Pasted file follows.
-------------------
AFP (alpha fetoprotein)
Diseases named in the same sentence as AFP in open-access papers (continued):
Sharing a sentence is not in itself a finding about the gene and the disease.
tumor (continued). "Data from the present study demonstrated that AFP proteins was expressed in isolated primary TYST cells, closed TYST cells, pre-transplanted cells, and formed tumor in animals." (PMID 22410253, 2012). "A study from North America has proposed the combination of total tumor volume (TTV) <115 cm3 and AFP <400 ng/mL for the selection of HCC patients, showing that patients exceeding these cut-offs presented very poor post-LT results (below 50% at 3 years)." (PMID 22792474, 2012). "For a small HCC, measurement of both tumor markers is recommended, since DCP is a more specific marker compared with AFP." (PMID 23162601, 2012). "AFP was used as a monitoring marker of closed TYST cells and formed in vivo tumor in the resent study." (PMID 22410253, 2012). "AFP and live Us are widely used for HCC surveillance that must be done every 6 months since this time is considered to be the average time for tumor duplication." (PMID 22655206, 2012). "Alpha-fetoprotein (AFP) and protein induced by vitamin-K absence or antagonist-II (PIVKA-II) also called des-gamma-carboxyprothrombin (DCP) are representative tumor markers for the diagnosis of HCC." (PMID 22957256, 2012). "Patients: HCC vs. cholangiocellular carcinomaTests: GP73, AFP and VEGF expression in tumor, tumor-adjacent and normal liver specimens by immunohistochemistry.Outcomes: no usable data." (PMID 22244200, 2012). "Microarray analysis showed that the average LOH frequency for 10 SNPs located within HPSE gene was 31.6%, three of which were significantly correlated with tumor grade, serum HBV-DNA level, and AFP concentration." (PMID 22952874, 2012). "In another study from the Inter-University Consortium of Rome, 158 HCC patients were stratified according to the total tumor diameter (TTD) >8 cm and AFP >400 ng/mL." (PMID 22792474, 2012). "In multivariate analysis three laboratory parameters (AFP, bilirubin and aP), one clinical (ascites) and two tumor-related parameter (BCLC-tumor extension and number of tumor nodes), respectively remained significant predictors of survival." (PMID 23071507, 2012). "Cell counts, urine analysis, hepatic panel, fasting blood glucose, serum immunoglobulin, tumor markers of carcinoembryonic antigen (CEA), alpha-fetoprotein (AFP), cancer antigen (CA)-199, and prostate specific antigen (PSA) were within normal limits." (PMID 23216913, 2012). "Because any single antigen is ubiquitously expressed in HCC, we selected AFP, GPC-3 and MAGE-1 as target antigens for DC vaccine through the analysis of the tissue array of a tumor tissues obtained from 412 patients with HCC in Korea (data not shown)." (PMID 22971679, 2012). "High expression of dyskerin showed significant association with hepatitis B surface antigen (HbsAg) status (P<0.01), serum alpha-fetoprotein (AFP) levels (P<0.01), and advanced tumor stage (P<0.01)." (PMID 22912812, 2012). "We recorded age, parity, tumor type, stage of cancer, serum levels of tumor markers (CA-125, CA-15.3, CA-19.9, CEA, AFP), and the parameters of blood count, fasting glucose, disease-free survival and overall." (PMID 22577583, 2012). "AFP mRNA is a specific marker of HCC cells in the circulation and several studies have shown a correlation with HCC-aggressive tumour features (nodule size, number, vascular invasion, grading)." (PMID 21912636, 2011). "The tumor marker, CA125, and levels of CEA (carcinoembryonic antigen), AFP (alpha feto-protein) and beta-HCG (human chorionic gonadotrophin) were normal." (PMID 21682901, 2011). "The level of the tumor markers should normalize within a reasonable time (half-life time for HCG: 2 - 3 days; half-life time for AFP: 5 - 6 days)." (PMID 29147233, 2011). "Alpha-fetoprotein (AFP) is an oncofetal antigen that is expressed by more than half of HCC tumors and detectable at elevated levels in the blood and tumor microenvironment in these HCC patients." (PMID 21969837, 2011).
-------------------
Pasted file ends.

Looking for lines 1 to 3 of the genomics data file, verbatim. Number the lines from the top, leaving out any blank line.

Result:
AFP (alpha fetoprotein)
Diseases named in the same sentence as AFP in open-access papers (continued):
Sharing a sentence is not in itself a finding about the gene and the disease.